Ahead of a Wednesday release of historical files on sexual abuse by Chicago-area priests, parishioners across the area found a message from the head of Chicago’s Roman Catholic Archdiocese in their Sunday programs explaining the move.
The pamphlet penned by Cardinal Francis George outlined the church's plan to go public with files on sexual abuse, telling area faithful it was necessary for maintaining transparency within the archdiocese.
“Publishing for all to read the actual records of these crimes raises transparency to a new level,” George wrote in his letter according to the Sun-Times. “It will be helpful, we pray, for some, but painful for many.”
Speaking before news crews Sunday, George said, "It's always important to tell the truth," noting that the instances of misconduct happened in the '80s before he was installed as cardinal, according to ABC Chicago. "I thought I better put it in some perspective, so that was the purpose of the letter."
The church is handing over the files per the terms of settlements stemming from lawsuits against the archdiocese. Plaintiffs’ attorneys had been seeking the files for seven years, the Sun-Times reports.
The files pertain to 30 priests and 40 victims. George, who was appointed Chicago's archbishop in 1997, insists he never protected any priest that he knew to be an abuser. Of the Rev. Daniel McCormack, George said he "had a reputation as a dedicated priest and an effective pastor."
McCormack pleaded guilty in 2007 to charges involving sexual abuse of five boys; according to the National Catholic Reporter, McCormack has also been the subject of multiple lawsuits leading to "tens of millions" of dollars in settlements by the church.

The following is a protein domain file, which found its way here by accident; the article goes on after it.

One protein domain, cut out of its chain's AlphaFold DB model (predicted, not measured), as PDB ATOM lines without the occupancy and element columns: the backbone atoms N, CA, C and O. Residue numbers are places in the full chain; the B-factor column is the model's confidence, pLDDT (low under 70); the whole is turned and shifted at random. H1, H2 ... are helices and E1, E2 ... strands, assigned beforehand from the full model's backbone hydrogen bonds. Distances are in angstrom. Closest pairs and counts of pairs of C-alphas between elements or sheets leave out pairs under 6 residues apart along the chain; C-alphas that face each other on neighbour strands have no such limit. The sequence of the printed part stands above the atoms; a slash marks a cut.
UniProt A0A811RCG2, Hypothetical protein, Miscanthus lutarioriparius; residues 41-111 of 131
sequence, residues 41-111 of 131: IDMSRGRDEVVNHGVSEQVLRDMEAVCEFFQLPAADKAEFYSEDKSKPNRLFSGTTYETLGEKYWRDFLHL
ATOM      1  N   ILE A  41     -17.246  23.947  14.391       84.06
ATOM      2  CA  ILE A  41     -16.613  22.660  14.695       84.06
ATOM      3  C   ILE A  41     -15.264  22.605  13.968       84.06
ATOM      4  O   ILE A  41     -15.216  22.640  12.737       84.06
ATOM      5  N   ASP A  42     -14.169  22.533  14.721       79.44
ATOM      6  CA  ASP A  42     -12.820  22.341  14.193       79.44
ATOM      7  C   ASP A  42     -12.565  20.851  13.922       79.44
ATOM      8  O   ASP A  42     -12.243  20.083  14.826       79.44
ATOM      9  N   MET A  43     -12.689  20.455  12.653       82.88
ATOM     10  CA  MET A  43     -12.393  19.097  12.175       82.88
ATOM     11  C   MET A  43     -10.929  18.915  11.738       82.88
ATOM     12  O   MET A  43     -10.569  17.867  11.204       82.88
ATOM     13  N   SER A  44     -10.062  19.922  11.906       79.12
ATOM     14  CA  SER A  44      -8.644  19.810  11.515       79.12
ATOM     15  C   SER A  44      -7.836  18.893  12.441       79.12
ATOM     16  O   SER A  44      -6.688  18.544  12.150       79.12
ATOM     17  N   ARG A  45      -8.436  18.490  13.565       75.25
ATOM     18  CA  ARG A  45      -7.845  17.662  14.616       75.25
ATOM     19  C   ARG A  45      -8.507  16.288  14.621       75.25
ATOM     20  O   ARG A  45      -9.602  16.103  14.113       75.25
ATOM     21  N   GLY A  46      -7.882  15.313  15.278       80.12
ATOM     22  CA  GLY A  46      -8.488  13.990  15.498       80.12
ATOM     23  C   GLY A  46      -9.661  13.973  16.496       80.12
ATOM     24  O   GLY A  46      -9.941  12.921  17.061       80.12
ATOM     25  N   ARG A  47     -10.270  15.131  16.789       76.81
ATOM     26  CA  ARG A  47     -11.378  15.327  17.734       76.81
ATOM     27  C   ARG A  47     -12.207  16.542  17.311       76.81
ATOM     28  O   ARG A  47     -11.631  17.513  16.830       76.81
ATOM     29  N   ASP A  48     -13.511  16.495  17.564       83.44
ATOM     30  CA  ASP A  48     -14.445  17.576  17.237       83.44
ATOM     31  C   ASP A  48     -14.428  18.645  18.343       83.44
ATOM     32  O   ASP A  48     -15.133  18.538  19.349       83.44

The Reporter also notes George said the abuse in Chicago "followed the now well-known national trends" in the '70s and '80s, emphasizing with underlined Italics in his letter that the files concern cases that "took place years ago and many of the priests involved are dead."
While some parisioners who spoke to the Sun-Times said the release of the files was necessary to move forward and bring people back to the church, members of the Survivors' Network of Those Abused by Priests (SNAP) handed out leaflets of their own outside Holy Name Cathedral.
SNAP activists called George's message "self-serving" and asked area Catholics to ignore it.
"Please get the information directly from the source and not from someone who is trying to protect themselves and the institution for which they work," Kate Bochte of SNAP told ABC.
The full report is set to be released Jan. 15 and will become available to the public about a week later.